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TWO US DESTROYERS ENTER BLACK SEA

For the first time in three years the Navy has sent three ships – including two destroyers – into the Black Sea, just days after President Biden confronted Vladimir Putin about Russian policy. The move is sure to be read by Moscow as a statement of intent as the United States looks to confront Russia in response to its invasion of Ukraine, attempts to assassinate political rivals and reformers at home, and continuing acts of violence against Russians in NATO countries, as well as the persistent threats Vladimir Putin’s regime has made against NATO countries. The USS Porter entered the Black Sea this…

Defense News

Jan 29, 2021

WASHINGTON: For the first time in three years the Navy has sent three ships – including two destroyers – into the Black Sea, just days after President Biden confronted Vladimir Putin about Russian policy.

The move is sure to be read by Moscow as a statement of intent as the United States looks to confront Russia in response to its invasion of Ukraine, attempts to assassinate political rivals and reformers at home, and continuing acts of violence against Russians in NATO countries, as well as the persistent threats Vladimir Putin’s regime has made against NATO countries.

The USS Porter entered the Black Sea this morning, less than a week after USS Donald Cook and the replenishment oiler USNS Laramie entered the waterway to start running through a series of exercises with NATO allies. Russia reacted promptly moving a Bastion missile defense system into position in Crimea and making a show by running virtual drills, according to Russian state media.

The two guided missile destroyers are conducting command and control and maritime multi-domain operations with US P-8 surveillance aircraft and NATO AWACS planes, Navy officials say.

Navy spokesman Cmdr. Kyle Raines added that the deployment to the Black Sea “demonstrates that we stand together with NATO allies and partners to maintain a safe, secure and prosperous European region and global security environment.”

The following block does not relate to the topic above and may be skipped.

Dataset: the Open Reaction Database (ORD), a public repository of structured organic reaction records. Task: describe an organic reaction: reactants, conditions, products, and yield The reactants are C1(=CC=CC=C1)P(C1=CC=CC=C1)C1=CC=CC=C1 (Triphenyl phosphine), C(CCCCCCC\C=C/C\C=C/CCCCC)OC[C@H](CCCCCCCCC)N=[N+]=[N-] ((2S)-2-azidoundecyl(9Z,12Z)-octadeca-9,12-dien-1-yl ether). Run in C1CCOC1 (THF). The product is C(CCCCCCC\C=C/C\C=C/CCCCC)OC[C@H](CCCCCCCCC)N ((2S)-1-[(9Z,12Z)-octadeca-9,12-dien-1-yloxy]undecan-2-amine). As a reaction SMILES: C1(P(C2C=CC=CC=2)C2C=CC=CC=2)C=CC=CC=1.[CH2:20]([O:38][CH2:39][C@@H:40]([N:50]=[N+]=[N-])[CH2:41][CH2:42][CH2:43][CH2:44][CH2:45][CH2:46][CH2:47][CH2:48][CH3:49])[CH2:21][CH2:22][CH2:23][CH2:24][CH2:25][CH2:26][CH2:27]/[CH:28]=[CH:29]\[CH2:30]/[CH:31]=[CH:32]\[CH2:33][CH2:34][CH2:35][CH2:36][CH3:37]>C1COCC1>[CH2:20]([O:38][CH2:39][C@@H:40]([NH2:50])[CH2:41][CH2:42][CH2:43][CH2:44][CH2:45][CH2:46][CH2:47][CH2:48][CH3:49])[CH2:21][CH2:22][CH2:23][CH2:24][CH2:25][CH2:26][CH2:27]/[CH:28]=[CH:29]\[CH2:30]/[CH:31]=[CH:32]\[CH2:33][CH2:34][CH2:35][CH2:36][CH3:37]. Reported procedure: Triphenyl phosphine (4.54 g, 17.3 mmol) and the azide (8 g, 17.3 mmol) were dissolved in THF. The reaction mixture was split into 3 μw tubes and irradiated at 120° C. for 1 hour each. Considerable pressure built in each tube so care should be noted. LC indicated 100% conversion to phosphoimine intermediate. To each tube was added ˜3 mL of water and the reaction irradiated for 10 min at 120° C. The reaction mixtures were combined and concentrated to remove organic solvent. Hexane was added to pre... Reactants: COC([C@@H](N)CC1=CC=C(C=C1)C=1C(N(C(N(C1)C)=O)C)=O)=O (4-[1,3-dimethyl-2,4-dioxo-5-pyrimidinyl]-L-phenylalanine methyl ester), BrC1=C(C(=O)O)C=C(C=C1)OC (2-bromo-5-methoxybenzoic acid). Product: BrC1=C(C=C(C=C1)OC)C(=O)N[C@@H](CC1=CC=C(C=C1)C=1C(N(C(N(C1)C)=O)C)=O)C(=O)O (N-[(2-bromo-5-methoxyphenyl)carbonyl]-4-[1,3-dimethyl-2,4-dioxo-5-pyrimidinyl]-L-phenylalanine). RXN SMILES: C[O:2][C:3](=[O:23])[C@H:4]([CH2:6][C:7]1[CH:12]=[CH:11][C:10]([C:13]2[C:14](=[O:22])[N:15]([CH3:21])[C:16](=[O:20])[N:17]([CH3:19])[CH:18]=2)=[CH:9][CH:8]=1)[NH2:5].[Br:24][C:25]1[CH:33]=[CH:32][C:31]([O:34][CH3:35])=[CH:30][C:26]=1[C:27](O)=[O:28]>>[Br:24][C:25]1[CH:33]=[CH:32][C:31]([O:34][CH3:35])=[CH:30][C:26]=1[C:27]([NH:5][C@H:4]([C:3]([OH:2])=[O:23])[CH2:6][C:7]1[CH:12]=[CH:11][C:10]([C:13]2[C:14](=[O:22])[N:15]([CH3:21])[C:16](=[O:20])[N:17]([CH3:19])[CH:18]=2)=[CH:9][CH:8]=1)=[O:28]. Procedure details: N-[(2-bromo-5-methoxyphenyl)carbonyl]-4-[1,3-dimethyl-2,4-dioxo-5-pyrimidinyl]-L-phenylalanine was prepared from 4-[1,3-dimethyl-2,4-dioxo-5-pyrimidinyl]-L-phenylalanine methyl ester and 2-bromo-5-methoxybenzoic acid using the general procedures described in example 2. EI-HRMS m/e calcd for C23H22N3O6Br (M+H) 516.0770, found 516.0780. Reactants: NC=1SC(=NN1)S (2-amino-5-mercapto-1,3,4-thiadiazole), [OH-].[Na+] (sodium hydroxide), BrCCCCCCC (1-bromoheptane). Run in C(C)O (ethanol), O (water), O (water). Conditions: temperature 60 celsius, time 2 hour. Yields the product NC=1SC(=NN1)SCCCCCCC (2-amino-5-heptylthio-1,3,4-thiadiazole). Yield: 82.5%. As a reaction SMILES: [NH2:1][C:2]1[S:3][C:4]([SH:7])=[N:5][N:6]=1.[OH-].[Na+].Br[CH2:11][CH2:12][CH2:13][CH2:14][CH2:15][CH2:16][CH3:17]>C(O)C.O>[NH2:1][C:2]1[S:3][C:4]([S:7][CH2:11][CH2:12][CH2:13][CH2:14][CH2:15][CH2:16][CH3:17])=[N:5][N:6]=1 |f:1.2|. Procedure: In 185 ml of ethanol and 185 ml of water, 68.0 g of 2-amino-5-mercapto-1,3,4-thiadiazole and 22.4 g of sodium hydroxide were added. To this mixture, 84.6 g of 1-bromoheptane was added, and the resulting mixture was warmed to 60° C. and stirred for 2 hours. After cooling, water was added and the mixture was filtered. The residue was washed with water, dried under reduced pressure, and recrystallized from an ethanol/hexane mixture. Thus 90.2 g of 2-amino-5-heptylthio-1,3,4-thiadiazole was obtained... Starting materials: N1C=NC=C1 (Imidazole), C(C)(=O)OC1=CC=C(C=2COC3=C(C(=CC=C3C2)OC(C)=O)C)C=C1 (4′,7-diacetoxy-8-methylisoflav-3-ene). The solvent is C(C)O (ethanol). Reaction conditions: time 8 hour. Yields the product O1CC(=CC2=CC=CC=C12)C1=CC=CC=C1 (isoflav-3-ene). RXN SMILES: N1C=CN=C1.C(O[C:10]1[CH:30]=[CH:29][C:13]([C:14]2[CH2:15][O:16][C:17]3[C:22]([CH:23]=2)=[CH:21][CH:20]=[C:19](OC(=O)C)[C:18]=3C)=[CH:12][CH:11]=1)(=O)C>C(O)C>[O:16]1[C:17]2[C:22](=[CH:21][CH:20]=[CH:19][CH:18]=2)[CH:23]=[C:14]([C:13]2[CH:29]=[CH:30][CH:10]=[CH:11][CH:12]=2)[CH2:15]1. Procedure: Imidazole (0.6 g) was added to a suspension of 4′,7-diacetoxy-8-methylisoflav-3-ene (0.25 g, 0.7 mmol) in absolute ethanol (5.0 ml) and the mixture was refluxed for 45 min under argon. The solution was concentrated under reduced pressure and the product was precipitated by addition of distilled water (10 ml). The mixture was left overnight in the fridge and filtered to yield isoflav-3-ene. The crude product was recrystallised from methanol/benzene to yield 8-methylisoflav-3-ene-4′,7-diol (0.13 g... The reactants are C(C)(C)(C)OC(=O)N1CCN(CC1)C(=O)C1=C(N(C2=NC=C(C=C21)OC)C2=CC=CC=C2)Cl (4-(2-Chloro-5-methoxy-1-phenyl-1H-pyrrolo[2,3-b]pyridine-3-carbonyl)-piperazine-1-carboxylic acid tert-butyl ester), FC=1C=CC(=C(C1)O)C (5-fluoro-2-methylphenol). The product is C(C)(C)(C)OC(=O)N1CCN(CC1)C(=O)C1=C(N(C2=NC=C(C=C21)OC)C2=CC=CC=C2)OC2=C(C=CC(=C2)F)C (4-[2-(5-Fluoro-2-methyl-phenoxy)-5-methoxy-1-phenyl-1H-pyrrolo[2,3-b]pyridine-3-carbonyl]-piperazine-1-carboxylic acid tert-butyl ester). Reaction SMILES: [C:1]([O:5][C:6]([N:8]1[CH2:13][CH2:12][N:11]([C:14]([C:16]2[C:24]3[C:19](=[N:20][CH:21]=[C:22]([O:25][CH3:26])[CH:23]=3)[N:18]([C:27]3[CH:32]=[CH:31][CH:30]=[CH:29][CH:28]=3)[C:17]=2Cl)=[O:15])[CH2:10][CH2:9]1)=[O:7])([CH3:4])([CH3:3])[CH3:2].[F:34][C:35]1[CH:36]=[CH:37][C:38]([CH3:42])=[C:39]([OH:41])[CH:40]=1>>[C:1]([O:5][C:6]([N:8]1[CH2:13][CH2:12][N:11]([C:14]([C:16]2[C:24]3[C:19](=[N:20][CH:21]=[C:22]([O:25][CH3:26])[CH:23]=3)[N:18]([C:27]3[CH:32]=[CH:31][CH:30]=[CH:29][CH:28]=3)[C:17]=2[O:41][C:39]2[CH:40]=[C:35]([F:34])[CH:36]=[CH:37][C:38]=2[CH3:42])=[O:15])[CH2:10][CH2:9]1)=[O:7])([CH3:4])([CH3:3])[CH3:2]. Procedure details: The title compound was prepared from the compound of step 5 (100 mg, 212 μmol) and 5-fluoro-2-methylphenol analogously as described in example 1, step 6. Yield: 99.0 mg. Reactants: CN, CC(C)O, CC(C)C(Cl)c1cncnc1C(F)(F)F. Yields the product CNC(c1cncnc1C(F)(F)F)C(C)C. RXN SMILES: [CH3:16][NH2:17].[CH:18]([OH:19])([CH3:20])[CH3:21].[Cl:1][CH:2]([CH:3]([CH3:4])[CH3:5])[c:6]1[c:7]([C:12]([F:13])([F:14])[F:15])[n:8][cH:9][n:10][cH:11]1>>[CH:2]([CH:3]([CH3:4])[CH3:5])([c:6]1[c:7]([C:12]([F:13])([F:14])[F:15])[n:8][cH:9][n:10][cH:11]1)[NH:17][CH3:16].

There have been no worrying interactions with Russian ships or aircraft monitoring the deployment, Raines said, despite the fact that Moscow is known to resent such an overt American presence in the Black Sea. In August, two Russian fighter planes conducted an unsafe intercept of a pair of B-52s which were flying in international airspace over the waterway, 

The Laramie will allow the ships to stay at sea longer without having to pull into port, something the Navy wants to avoid during the COVID pandemic. 

Before Porter arrived, the Cook was already busy working with NATO to integrate their command and control more fully with NATO partners. A first-of-its-kind exercise on Jan. 23 pushed data between the ship, a P-8 surveillance plane and a NATO Air Command E-3A AWACS plane from Germany while it operated over the Black Sea. The Porter is expected to join in more exercises in coming days.

“I was impressed with the crew’s growing familiarity with NATO joint interoperability procedures, readiness to cooperate with friendly units, and excitement to perfect our tactical proficiency by real-world application,” Cmdr. Matthew Curnen, Donald Cook’s commanding officer, said in a statement. “This is exactly what we train for.” 

NATO spokesperson Oana Lungescu praised the decision to send three ships to the waterway and welcomed the deployment, saying “in response to Russia’s illegal and illegitimate annexation of Crimea from Ukraine and its ongoing military build-up in the Black Sea, the Alliance has increased its defensive presence in the region and remains strongly committed to Black Sea security.”